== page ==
How would all this come about? One specific idea was for each Faculty Associate to meet with his or her team to talk about the care and feeding of professors, especially on the fraught subject of missed classes caused by travel to away games. Tell your professors face to face every time you will be gone, I urged the baseball team, and express your eagerness to make up any missed work. Even more important, when you’re in class, show the professor that you are there to learn. Just as you know how to position yourselves on the diamond, learn how to position yourself in the classroom -- front and center, preferably, and definitely not in the back corner of the room with a bunch of other athletes. Just as you use your eyes and set your body to get ready before every pitch, use your eyes and your posture in the classroom to let the professor know that you’re fully engaged with what’s going on there.
Another idea was to host the team at home for an informal social event, with the coaches supplying the food (that is, ordering the pizza). An ideal time to do this for the baseball players, I found, was during spring break, when the rest of the student body was gone but the team was still playing and practicing. It’s a week -- and virtually all teams end up similarly stranded during one college-wide break or another -- when team members may be missing their families especially hard and dorm life may seem especially grim. For young people away from home, just petting a dog or opening a refrigerator door and poking around can feel like a rare and wondrous thing.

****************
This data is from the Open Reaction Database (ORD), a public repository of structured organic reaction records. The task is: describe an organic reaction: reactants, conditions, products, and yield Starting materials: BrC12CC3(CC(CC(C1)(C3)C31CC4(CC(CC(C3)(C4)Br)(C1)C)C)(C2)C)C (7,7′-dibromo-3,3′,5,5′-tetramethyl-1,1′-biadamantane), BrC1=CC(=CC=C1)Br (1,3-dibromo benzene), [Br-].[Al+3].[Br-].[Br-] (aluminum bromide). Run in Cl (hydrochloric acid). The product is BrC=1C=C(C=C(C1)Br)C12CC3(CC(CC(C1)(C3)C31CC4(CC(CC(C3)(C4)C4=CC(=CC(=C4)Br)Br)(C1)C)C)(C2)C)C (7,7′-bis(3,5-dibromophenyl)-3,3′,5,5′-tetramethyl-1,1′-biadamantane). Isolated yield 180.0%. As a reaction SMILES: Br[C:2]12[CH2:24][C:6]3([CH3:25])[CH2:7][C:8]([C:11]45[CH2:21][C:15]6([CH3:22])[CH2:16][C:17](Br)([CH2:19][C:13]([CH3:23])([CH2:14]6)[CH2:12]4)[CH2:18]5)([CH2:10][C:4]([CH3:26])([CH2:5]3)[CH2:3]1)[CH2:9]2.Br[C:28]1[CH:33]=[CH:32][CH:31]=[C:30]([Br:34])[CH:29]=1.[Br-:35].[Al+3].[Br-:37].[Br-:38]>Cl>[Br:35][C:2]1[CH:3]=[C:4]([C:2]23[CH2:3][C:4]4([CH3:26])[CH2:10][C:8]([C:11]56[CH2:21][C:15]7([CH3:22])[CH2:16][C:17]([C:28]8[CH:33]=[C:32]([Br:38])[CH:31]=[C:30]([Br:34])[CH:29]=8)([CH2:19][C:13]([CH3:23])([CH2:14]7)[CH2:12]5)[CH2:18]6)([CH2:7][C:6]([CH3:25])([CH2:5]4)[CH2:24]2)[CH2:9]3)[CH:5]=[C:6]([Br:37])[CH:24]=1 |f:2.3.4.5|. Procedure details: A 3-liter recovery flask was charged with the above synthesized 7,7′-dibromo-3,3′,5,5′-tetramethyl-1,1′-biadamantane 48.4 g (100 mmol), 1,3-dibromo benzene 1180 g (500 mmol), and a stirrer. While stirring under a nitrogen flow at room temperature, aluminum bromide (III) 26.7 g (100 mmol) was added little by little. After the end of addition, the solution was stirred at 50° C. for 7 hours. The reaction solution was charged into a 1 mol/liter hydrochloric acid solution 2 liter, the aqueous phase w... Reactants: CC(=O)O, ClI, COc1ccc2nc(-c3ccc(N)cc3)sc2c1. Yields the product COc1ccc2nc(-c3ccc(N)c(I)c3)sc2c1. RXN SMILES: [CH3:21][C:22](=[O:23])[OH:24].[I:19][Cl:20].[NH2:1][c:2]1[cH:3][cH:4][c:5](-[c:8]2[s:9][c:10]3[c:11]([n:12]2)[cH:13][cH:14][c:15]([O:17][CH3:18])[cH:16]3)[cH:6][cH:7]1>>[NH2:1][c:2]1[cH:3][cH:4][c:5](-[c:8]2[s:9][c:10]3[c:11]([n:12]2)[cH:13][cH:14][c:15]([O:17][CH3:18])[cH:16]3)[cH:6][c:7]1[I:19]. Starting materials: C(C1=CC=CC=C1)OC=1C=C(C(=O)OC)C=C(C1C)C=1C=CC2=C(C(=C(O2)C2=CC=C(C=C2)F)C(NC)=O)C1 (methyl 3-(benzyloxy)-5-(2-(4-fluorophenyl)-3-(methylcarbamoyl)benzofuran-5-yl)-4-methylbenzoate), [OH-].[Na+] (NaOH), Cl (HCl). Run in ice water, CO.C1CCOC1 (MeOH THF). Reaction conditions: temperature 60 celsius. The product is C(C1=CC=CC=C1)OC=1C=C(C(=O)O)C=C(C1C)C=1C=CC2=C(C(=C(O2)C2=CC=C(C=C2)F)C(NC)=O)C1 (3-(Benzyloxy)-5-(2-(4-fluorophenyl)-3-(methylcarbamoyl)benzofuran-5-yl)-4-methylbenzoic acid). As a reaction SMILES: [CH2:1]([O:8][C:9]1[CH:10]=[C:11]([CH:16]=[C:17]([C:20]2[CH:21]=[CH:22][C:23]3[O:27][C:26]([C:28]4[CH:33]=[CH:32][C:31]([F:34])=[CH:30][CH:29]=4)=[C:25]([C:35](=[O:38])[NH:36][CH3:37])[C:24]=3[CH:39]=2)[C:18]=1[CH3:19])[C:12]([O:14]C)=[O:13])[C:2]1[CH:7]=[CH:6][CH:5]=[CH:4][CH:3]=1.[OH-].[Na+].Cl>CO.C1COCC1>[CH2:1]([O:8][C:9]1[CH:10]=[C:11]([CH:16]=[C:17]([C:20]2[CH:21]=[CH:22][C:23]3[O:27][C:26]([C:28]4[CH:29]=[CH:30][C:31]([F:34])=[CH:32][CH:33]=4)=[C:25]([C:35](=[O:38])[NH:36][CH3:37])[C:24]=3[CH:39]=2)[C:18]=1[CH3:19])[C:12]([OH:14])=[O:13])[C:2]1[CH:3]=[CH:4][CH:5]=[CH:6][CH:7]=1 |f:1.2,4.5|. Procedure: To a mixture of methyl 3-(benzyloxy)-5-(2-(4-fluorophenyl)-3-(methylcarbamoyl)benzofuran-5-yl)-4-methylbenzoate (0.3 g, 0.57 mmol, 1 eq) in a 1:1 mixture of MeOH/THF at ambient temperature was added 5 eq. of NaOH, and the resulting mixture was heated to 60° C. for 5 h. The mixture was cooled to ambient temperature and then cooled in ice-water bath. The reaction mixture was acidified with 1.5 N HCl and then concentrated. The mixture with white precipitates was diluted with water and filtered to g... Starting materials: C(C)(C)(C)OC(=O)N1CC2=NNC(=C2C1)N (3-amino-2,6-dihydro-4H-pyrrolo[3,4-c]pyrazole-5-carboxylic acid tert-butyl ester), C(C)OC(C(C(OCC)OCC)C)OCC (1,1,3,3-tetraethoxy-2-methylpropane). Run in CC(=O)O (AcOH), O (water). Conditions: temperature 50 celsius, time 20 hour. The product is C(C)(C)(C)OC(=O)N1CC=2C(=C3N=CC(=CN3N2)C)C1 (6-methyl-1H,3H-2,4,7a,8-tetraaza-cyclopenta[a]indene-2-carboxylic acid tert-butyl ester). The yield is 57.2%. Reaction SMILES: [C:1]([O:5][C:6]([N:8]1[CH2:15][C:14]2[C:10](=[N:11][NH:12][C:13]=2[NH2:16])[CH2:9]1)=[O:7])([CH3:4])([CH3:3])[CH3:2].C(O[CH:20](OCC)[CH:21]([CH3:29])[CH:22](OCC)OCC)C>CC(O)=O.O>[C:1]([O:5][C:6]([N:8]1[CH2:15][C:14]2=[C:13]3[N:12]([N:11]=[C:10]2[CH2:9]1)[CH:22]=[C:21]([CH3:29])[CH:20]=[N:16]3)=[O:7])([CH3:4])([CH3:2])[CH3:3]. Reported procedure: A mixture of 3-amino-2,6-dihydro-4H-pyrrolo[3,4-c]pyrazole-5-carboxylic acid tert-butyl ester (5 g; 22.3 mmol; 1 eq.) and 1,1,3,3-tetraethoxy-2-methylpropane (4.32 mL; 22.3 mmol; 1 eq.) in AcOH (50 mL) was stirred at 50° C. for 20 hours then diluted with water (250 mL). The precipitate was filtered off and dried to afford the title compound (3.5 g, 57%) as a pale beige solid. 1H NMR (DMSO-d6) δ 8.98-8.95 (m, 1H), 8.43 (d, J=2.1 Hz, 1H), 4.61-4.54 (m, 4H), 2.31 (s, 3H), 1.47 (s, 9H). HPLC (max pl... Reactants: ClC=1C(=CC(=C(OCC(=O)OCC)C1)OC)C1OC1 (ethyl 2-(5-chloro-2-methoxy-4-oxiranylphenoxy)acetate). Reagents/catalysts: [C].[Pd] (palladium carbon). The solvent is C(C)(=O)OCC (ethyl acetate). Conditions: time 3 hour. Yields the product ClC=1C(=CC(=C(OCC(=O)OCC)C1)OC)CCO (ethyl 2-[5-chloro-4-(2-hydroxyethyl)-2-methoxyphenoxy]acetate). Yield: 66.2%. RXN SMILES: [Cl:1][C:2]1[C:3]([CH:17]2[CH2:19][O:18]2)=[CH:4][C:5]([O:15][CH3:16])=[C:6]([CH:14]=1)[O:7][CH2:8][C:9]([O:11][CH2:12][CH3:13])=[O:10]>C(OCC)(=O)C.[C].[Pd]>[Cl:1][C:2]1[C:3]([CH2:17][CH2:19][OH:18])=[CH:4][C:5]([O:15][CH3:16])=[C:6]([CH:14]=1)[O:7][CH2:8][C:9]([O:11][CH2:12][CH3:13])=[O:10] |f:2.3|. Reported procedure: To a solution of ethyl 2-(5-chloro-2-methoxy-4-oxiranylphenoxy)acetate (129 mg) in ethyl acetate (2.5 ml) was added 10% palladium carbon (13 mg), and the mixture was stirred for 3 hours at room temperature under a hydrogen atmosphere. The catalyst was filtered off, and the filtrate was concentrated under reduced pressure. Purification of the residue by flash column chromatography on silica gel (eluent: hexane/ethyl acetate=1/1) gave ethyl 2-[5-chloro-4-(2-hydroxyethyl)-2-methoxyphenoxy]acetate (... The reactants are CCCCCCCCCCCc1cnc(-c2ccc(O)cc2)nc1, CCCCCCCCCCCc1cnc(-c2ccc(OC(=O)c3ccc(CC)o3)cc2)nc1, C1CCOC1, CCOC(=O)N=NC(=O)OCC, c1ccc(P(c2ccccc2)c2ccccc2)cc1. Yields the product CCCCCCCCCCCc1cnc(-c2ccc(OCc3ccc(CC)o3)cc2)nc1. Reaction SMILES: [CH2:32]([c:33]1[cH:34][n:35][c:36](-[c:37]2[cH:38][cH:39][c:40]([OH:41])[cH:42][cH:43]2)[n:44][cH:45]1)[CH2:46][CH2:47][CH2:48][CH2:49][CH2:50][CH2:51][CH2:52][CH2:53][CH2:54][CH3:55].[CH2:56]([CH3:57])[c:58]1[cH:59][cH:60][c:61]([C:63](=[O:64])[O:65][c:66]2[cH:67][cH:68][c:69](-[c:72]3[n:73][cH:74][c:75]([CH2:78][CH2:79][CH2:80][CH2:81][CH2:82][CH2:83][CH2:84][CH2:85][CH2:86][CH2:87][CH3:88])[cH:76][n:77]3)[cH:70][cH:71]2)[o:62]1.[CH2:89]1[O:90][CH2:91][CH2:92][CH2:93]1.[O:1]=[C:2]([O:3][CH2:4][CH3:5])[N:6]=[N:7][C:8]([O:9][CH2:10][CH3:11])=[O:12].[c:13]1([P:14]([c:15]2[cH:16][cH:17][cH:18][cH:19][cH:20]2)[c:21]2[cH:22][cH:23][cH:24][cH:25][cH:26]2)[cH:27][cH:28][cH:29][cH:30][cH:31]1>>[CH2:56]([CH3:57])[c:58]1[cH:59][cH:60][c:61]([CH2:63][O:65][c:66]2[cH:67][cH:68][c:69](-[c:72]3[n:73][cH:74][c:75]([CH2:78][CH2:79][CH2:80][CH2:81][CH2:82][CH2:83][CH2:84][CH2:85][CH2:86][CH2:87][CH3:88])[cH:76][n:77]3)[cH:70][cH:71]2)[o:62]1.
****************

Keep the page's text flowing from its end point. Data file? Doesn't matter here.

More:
Nothing I have done as a Faculty Associate gave me more pleasure or deeper insight into what being a varsity athlete entails than the third idea for what Faculty Associates can do: travel with the team on a weekend road trip. Between the 14 hours each way on the bus to Georgetown, Tex., meals together, and hanging around the motel pool, I got to know most of the players not just as good guys and serious athletes but also as hard working students trying their best to carry full course loads in the midst of a 20 to 30 hour weekly regimen of practice, travel and games.
Sitting in the stands, I visited with most of the large number of parents and siblings who had made their own trip to see the team play, none of them pressing a specific agenda but all apparently pleased that a professor was showing interest in their sons. I even talked with a couple recruits who were at the game. When the bus rolled back onto the Rhodes campus at 4:00 on Monday morning, the word to the players from Coach Jeff Cleanthes was, “Catch a couple hours of sleep, but be in every one of your classes.”